Effel has admitted that some things didn’t go well at the beginning of this year’s WSOP. The playing cards, for one, were cheap and flimsy. That disappointed a lot of players.

“We’ll call it exactly for what it is,” Effel told me last week.

But the WSOP made things right and replaced the cards. And when several players complained that the structures in several of the mixed events were too slow, leading to multiple grueling, 14-hour days, Effel and the WSOP team responded and made some adjustments.

It’s tough to keep every customer happy, but the World Series generally does a great job of considering everyone.

6. They honored Kevin Mathers

If you work in the poker world, you’ve probably run into “Kevmath” at some point. As the manager of poker information for Bluff Magazine, Mathers is without a doubt the most knowledgeable poker mind in the industry. That’s not an overstatement; he literally knows everything poker-related.

Mathers is an invaluable resource to the poker community. If a player has a question, whether it’s about a tournament’s start time or structure, or simply which line they have to wait in to register, Mathers responds immediately on Twitter with the answer.

So it was a great tribute that the WSOP honored Mathers by having him give the “shuffle up and deal” announcement to commence Day 2C of the 2015 Main Event. It was a humbling experience for Mathers, who said he’s never been so nervous talking to people in his life. But he can rest easily knowing that everyone in the audience admires him for his dedication to the game.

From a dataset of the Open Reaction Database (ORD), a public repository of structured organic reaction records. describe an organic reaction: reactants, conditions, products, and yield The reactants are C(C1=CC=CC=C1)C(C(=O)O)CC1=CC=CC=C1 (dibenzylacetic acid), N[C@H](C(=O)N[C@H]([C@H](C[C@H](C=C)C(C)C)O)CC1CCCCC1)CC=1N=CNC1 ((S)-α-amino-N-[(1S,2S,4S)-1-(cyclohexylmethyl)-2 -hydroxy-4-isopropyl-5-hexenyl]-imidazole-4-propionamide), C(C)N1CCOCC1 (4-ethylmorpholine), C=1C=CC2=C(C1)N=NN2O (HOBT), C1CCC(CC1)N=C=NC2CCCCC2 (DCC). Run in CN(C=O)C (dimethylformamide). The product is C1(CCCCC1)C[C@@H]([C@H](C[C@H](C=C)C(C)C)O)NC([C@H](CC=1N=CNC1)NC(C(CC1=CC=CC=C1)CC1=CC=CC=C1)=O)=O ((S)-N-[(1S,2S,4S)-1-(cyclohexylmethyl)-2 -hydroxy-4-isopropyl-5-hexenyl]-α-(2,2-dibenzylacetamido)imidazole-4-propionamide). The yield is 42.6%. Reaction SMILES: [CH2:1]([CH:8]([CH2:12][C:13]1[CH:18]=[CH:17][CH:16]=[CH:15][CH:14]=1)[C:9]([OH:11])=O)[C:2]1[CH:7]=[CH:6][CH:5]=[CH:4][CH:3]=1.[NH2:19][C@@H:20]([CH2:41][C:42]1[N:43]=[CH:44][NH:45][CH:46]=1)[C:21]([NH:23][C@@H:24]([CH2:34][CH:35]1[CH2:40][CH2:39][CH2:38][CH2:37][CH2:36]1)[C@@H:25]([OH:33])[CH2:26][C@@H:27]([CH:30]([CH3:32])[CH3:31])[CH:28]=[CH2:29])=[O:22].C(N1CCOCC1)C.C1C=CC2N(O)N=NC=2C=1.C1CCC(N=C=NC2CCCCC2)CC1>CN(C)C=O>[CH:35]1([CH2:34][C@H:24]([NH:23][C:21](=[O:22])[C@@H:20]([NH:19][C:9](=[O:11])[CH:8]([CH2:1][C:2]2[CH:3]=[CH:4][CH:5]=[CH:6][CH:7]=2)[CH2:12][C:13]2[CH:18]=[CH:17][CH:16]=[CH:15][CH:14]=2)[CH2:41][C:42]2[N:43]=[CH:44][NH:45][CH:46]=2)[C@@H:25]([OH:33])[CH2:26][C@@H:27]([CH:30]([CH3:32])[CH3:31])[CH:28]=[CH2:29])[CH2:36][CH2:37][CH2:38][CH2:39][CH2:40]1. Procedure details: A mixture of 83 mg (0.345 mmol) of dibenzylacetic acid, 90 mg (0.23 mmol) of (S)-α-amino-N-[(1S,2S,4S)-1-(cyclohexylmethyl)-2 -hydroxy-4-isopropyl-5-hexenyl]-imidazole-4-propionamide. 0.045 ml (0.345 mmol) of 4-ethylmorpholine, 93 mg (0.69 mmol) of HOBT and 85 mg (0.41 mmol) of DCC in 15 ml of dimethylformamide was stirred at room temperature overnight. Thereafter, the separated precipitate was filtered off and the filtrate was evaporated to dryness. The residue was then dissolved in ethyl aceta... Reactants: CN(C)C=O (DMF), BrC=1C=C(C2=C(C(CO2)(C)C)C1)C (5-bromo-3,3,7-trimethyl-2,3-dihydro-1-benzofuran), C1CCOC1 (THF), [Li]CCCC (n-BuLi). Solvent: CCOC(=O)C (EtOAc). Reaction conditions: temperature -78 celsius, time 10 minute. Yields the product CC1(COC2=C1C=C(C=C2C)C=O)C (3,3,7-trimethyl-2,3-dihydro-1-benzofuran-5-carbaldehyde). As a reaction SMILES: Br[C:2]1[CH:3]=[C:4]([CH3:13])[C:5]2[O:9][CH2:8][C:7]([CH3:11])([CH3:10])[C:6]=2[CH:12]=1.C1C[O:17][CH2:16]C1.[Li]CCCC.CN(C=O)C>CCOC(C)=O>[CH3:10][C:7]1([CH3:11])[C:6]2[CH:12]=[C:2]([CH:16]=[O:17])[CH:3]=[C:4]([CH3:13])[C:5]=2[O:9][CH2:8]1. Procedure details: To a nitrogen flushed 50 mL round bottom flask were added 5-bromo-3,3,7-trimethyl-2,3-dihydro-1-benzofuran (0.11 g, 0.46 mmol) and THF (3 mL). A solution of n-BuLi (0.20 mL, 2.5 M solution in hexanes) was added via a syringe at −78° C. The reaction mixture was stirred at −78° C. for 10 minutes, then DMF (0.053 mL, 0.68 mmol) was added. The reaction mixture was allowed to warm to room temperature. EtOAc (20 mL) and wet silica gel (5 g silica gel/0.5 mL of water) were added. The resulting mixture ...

5. The WSOP.com live reporting improved over time

For the last few years, the WSOP had a deal with PokerNews, which provided live updates and chip counts for the series in swift, reliable fashion. It was great for fans and other media members alike. If you wanted to look up a player’s status, you went to PokerNews and it was there.

The two companies did not renew their business in 2015, however, and the WSOP was tasked with putting together its own live reporting team. From the start, things were not up to the standards set by PokerNews. But over time, the live reporting and chip count updates have gotten better. And the crew of reporters, photographers and bloggers has stepped up its game for the Main Event.

Live reporting for poker tournaments is no easy task, and it takes a lot of experience. For the WSOP.com team to improve at the pace they’ve improved this summer is quite impressive.

4. They weren’t afraid to try new events

From the Colossus to the DraftKings 50/50 tournament to a $777 buy-in bracelet event that overlapped with the Main Event, the WSOP didn’t hold back in trying anything and everything that would get players excited about the series all summer long.

I’m sure we’ll see some tweaking for next year. But it’s great to know that the World Series of Poker is not stuck in its ways, similar to some businesses who rely on tradition as a main component of their brand.

3. They bucked trends and introduced flatter payout structures

Again, the World Series probably didn’t have to do this. Most players in the Colossus likely had no idea that first place would only be roughly 5.6 percent of the prize pool, or that hundreds of people would walk away with five figures or more. But the WSOP went in that direction anyway, knowing it would make a lot of people happy. And save for some complaints, Effel says that he heard almost nothing but satisfaction with the Colossus payout structure.